My first inclination that the universe IS my backyard came from Cosmos; the series, and later the book. As the late Carl Sagan said, "We are all starstuff." I can recommend 'The Demon-Haunted World' 'Broca's Brain,' and of course 'Contact,' all by that talented author.
It seems to me, when I get out under the stars, my problems - well, they just seem to dissipate out into the cosmos, if only briefly. I afford myself such respite too few of us find time for. As I lift my eyes to the ultimate mystery, it is both humbling and exhilirating. It is well, profound.
My friend Sam Storch once told me, "the wonder of the telescope doesn't occur in the eyes, but the brain."
On the subject of life in the universe, I firmly believe in cosmic anthropy - Life is a natural extension and part of the grand order of the universe. Otherwise, "it would be awfully lonely. . ." (Contact, 2004)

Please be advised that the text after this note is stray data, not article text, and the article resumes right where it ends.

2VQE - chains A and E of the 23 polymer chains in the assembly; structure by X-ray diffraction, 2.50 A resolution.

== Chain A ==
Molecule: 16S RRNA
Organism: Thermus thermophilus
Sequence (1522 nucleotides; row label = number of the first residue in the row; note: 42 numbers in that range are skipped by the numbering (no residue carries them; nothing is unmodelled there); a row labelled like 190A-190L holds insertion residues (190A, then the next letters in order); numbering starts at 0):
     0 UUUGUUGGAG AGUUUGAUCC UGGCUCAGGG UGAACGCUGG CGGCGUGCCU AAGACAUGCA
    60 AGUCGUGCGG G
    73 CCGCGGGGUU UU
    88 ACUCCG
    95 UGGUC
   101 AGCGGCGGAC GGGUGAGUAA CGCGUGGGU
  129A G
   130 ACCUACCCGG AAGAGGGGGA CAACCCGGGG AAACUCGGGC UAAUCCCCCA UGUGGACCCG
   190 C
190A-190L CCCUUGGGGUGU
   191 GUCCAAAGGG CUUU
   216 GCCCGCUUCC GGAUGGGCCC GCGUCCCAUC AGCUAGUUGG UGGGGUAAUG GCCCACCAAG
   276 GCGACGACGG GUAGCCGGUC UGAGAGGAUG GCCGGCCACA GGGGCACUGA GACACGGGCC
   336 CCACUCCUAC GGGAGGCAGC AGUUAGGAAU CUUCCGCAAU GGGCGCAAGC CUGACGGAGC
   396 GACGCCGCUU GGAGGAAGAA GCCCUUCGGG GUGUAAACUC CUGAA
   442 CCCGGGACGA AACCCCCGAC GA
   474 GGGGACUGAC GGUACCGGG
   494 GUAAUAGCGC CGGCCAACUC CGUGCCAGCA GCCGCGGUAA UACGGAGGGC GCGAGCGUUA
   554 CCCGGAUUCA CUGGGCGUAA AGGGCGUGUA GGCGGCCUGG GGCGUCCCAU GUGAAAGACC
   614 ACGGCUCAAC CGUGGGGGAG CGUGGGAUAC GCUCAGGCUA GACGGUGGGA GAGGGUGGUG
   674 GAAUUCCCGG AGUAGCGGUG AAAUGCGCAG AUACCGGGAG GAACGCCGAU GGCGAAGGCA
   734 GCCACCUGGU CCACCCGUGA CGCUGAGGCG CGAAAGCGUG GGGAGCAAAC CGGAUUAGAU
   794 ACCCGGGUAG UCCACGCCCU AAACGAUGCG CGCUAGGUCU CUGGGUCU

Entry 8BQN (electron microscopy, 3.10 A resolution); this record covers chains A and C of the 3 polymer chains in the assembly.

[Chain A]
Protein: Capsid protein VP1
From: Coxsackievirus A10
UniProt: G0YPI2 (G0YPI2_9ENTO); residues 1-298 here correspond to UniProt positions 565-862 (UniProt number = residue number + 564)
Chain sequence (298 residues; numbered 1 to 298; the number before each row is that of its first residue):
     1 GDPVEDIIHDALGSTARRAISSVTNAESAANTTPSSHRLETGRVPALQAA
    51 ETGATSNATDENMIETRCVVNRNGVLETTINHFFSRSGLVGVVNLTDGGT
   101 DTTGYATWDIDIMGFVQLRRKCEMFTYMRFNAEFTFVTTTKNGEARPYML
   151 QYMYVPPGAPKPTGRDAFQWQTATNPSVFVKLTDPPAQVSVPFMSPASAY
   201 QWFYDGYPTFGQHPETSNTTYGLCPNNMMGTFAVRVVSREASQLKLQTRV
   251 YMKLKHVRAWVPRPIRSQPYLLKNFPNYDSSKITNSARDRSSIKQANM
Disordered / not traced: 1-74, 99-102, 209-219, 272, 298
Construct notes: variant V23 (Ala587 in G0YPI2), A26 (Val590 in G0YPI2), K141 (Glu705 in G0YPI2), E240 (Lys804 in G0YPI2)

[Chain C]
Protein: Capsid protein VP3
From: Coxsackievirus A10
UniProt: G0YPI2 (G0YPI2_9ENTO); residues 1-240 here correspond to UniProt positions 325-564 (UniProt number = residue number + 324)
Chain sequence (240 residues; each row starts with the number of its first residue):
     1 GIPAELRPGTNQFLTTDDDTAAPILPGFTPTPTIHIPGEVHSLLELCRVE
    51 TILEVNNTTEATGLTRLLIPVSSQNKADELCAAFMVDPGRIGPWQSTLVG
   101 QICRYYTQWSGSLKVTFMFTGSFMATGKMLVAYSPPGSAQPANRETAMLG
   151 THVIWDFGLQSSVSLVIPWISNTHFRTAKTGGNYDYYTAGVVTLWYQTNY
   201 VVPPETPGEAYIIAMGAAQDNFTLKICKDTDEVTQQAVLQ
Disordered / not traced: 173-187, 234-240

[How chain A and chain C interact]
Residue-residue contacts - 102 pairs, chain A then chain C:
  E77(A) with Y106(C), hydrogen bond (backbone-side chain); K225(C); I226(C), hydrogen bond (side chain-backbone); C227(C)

Is it important we FIND life at present? I would not feel so compelled. In fact, it carries so much responsibility, and I admit, the prospect is indeed frightening. "Why is it that the 'eggheads' always portray alien life as benevolent?" To paraphrase a statement by James Woods' character in 'Contact') Not just that fear of , but we humans deplore change. Imagine the changes that would follow such acknowledgement. . .
|Thoughts about SETI and SETI@home|
| I run SETI@home as an affirmation of my faith, that we are not alone in the universe. I am mindful that it is not the destination, but the trip that is important. . . |
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